Reviewed by

Christopher Armstead

What in the heck was this? So I’m watching ‘Lost in Space’ the other day… the TV show that is, not that bastardization of a movie… and my main man Dr. Zachary Smith is bitching at Will Robinson about something or another and then closes his bitch fest with the statement, as only the late Jonathan Harris could deliver it ‘The proverbial sound and fury signifying nothing’. Damn if Dr. Smith didn’t just sum up in a few words this high concept, low execution sci-fi horror movie ‘Pandorum’.

It is a couple of hundred years into the future and the Earth’s population has swelled to well over twenty billion plus. We can barely support six billion today so imagine the stress that twenty billion would place on the planet’s limited resources. That’s the bad news. The good news is our space faring future fathers have located a planet capable of sustaining human life and that’s where the good ship Elysian comes in as it is, I believe, the first of many Noah’s Arc type vessels to repopulate this brand new planet with glorious human life forms.

At least in theory anyways. When Corporal Bower (Ben Foster), one of the ships technicians, wakes up out his deep cryogenic sleep he is dazed and confused and finds his ship in a complete state of disrepair. He is soon joined by newly awakened Lt. Payton (Dennis Quaid) who quickly assumes command of the situation and dispatches Bower to stop the impending shutdown of the ships nuclear reactor. The thing is this ship is about the size of Texas and Bower, along with his fractured memory, has to make it from one side of the ship to the other with the clock steadily ticking downward. Wouldn’t you know that’s the easy part?

Along the way Bower runs into some warrior woman who attacks him, warns him to be quiet and then flees in terror. What is she running from? Some cannibalistic mutated zombie style invincible beastie types, with knives for spinal columns, who will eat their brother just as soon as they would eat you. Turns out this woman, Nadia (Antje Traue), is some kind of Geneticist or something on the ship and his been surviving these beasts and other warring humans for a few months now while Bower was

snoozing away. One of these folks she was battling is some cat named Manh (Cung Le) who I’m guessing was the ships Master Kung Fu Instructor. Eventually Bower convinces everybody to make nice and assist him in finding this nuclear reactor while avoiding these cannibalistic humanoid mutants. Lt. Payton, who is remotely assisting Bower, has his own visitor in the skittish corporal Gallo (Cam Gigandet) who might be suffering from the dreaded disease… Pandourm.

Things go from bad to worse for our crew as the cannibalistic zombie humanoids are everywhere, the few ‘normal’ humans they run into aren’t doing anybody any favors, the clock is ticking for this ship to completely shut down and not everybody is who they appear to be.

About a month ago I saw the movie ‘Blade Runner’ again, and believe me I’m not comparing the two but watching the Ridley Scott classic again many years later taught me something. Because of how richly detailed the sets and the production was in Blade Runner, Scott sacrificed action for immersion for a film that allowed the audience to absorb themselves into this futuristic world that the designers had painstakingly created. This movie really could’ve taken just page or two out of that manual and used it as its own. Just watching this movie it seemed that a lot effort went into creating the large labyrinthine ship in that it almost becomes a living breathing character, but director Christian Alvart never allows the audience to take any of it in. The camera jumps and moves and darts and rotates and spins in just one long constant flow hectic stimuli. Bring it down baby so I can enjoy your movie. And when the Zombie cannibal freaks show up it only gets worse because now, in addition to the frenetic camera movement, the shutter speed is amped to the max which makes it almost impossible to make heads or tails what’s going on in front of us… but I know it must be exciting because the camera is jumping all over the place and the music is blasting. Too bad I can’t see all this fabulous action, or get good a good look at these horrific monsters that somebody worked all day on designing in this alleged visual medium.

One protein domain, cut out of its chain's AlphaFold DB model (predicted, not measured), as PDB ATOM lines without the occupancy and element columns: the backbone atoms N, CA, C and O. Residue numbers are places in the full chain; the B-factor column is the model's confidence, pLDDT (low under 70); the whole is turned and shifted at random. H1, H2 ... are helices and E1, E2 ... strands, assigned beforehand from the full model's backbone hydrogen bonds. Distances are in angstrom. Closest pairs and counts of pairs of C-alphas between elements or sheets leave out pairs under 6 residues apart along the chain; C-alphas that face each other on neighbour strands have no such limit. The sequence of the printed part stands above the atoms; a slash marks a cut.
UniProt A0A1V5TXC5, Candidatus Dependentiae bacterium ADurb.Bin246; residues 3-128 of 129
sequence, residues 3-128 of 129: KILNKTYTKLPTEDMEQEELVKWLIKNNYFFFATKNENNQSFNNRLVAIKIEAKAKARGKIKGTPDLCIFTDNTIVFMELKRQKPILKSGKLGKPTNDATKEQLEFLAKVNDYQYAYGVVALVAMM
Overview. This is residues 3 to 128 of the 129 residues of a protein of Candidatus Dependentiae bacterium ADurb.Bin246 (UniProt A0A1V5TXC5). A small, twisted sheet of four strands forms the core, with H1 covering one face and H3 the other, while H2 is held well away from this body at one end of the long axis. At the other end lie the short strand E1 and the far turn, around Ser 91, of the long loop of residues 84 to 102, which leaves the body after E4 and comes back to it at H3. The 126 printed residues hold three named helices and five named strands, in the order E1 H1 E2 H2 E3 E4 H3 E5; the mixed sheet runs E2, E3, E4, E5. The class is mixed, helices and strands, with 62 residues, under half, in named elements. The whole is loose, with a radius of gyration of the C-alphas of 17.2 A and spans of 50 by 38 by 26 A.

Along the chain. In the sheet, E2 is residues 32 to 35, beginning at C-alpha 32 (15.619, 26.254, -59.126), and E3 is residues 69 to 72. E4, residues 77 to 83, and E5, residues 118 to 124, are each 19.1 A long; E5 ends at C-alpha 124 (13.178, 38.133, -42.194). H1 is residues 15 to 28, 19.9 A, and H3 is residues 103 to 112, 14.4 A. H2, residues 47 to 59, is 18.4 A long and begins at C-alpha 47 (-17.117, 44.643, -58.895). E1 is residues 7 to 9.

That’s the core of what is wrong with ‘Pandorum’, a movie that does have nice elements working in its favor such as the previously mentioned high concept sci-fi narrative driving the story, a very good and intense performance turned in by Ben Foster and some decent twists and turns built into this narrative which at least keeps the movie from being predictable. Unfortunately the narrative is told in incomplete fragments so one is relatively dumfounded about what is happening while the movie is playing, with the apparent cure for this being the action and horror elements tiding you over until all is adequately explained. Unfortunately, like we said earlier, the action is unbridled and out of control thus rendering it all but ineffective which leaves us the horror elements. Great atmosphere, poor execution yet again. Fright happens when you get hit with the unexpected. When you see a character close up in the dark, and the constant music stops and the consistently noisy ship all the sudden stops being noisy… we know something’s about to jump out of the dark… and there it goes. Ineffective.

More than anything ‘Pandorum’ ended up being a disappointment. From the concept to the set design to some fine performances from most of the cast, the ingredients were there for damn good movie but the director didn’t trust his story enough to allow it to simply unfold before us and instead had to show us ‘what he can do’. Disappointing.

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